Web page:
Cheers, from the Columbia River Gorge.

Posted in A View Off The Porch, Creative Non Fiction, Photography, Stream of Consciousness, Writing | Tagged , , , | 2 Comments

The El Rey Club

Margaret looked up at the flickering neon sign above her. It flashed “The El Rey Club” in red with white lightbulbs surrounding it. She smiled faintly at the repetition in the name. Even if she was having trouble writing, she could still be an editor.

Deciding this would be a good spot to get out of her head space and hopefully relieve some of her writer’s block, she pushed open the grimy oak door with her forearm. The interior of the bar was as dark if not darker than the nighttime city that bustled outside. Amber colored lights illuminated the bar and the half dozen or so booths at the back. Except for the bartender and three patrons sitting on stools the place was empty. Not much of a club, Margaret thought as she took a seat along the length of planking, keeping a few seats distance from the other customers.

The bartender strolled over after putting a cigarette out in an overflowing ashtray. “What’ll ya have?” he drawled as he wiped the bar with a dingy rag.

Margaret had to think a moment. It had been a long time since she had ventured out on her own and didn’t know how to answer. The barkeep waited patiently, rubbing the same spot with the rag. He was in no hurry. No one here was in any hurry.

“A rye old fashioned,” Margaret finally blurted out, remembering that it had been Howard’s favorite drink.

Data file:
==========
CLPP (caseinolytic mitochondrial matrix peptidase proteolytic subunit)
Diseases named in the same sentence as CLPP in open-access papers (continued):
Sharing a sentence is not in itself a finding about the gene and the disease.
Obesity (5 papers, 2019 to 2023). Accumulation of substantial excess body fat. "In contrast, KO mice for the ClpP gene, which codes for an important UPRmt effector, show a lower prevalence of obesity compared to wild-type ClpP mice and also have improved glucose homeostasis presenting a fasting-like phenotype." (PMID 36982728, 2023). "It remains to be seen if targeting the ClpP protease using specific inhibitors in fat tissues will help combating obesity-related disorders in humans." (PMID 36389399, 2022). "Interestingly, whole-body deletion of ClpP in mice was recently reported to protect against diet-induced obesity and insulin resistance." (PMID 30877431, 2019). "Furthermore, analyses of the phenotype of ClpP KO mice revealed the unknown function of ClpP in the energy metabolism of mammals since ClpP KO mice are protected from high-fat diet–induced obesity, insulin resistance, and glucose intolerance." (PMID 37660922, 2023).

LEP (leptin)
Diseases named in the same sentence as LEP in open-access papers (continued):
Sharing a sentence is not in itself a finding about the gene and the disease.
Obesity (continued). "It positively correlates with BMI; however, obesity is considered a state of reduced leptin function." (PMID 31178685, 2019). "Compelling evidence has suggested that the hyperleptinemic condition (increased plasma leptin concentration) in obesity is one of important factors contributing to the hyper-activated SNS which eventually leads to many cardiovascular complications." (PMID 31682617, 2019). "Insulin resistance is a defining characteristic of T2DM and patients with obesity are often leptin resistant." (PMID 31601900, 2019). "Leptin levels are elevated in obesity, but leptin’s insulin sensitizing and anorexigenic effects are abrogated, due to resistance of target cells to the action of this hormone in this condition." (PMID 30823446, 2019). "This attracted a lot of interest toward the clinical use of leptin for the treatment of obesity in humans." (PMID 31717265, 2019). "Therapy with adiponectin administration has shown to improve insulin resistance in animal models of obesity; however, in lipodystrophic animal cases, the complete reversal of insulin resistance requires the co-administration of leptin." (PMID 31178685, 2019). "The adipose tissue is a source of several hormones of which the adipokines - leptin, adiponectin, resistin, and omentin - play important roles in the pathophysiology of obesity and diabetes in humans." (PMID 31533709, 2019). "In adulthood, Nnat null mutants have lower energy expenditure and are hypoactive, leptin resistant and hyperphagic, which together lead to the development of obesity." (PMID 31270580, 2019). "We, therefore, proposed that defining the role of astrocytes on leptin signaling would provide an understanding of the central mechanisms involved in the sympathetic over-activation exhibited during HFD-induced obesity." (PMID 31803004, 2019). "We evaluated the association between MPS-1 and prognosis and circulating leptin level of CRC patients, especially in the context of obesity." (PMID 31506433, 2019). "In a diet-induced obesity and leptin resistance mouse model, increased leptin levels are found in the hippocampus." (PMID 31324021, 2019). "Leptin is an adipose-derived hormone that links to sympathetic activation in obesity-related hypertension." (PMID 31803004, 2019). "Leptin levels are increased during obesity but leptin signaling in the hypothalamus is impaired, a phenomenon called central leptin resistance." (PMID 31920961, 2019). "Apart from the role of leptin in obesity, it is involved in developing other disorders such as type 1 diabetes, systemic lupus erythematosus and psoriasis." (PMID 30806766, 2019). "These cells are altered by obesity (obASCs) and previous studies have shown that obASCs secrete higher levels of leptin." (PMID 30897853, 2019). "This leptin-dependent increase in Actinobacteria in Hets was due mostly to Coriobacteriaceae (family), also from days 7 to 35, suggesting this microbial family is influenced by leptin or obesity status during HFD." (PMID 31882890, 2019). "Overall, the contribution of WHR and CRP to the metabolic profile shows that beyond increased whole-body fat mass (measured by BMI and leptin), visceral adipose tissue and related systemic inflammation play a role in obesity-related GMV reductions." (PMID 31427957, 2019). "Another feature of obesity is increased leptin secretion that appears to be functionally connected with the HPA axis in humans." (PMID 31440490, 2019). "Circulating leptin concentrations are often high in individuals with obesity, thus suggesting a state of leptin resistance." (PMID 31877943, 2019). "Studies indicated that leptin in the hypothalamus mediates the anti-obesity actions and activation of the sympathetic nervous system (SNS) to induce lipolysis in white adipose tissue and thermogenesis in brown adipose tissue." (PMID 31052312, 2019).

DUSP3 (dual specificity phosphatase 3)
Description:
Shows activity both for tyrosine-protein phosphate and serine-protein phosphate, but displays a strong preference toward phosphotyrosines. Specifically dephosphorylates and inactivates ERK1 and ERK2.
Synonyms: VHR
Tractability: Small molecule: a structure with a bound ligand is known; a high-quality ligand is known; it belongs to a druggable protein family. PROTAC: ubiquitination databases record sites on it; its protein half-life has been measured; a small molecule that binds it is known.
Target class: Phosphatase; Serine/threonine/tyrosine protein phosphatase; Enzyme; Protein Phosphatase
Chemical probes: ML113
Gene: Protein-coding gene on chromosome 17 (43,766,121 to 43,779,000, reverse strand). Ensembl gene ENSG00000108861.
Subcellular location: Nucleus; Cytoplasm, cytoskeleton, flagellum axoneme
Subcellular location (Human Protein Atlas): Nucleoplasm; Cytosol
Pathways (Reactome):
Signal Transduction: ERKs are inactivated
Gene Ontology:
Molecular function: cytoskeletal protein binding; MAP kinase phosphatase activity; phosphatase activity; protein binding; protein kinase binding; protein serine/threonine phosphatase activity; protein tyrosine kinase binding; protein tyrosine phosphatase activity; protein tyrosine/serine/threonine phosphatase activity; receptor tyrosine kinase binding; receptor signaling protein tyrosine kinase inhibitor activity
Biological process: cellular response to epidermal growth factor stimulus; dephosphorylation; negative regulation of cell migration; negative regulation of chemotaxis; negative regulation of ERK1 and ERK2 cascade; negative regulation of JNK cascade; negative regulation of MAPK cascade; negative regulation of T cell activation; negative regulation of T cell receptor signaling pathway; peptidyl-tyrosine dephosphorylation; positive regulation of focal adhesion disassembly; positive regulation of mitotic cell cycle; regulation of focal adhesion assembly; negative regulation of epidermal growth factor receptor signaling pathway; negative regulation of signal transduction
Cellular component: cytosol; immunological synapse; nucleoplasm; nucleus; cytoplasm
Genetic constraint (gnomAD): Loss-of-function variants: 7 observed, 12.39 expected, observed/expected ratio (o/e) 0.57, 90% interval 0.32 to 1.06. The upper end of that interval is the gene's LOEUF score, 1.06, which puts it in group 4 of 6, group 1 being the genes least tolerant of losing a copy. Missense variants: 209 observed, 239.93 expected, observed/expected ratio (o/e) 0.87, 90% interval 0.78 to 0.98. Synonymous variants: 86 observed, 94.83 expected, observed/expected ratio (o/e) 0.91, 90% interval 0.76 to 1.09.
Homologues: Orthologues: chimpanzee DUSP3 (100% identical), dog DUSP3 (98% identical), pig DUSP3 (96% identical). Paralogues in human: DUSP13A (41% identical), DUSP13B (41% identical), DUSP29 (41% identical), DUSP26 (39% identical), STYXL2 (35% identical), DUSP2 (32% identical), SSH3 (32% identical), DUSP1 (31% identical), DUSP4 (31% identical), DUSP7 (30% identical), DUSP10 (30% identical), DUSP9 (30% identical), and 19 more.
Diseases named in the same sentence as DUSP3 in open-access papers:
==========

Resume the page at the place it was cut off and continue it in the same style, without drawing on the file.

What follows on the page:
“Coming up,” the bartender replied. He turned to the bottles and glasses behind the bar and began on the concoction. In short order, he returned and put the old fashion glass with amber liquid in front of Margaret. She pulled some money from her purse, but he was already off doing other tasks.

She took a tentative sip then a larger draught. The sweetness helped alleviate the alcohol burn as the liquid eased down her throat. A warmth began to emanate within her and she took another swallow. She put the glass down and let out a pent-up sigh. It had been so long since she had been out and relaxed, Margaret didn’t realize how much stress she had been carrying. She picked the glass up again and brought it to her lips.

“You’re not a regular here are ya?” The question stopped the glass from reaching Margaret’s lips. She turned to look at the trio at the end of the bar. Two men and a woman. All on the backside of middle age and never seen better days. Margaret smiled and shook her head. The bartender had retuned to the bar and refreshed the regulars’ drinks.

“Come on over and tell us about yourself,” the woman invited. “Don’t mind these two. They don’t bite.”

Margaret looked up to the bartender to try to get a feel for the situation. His gaze met her’s briefly and he gave a short nod.

“Come on deary,” the man furthest from her cackled. “Come drink from the shallows.”

Margaret exhaled a short breath, got up with her drink in hand and joined the trio. The other old man tipped his hat to her. “So, tell us about yourself. We don’t get many new people here, and these two are tired of all my stories.”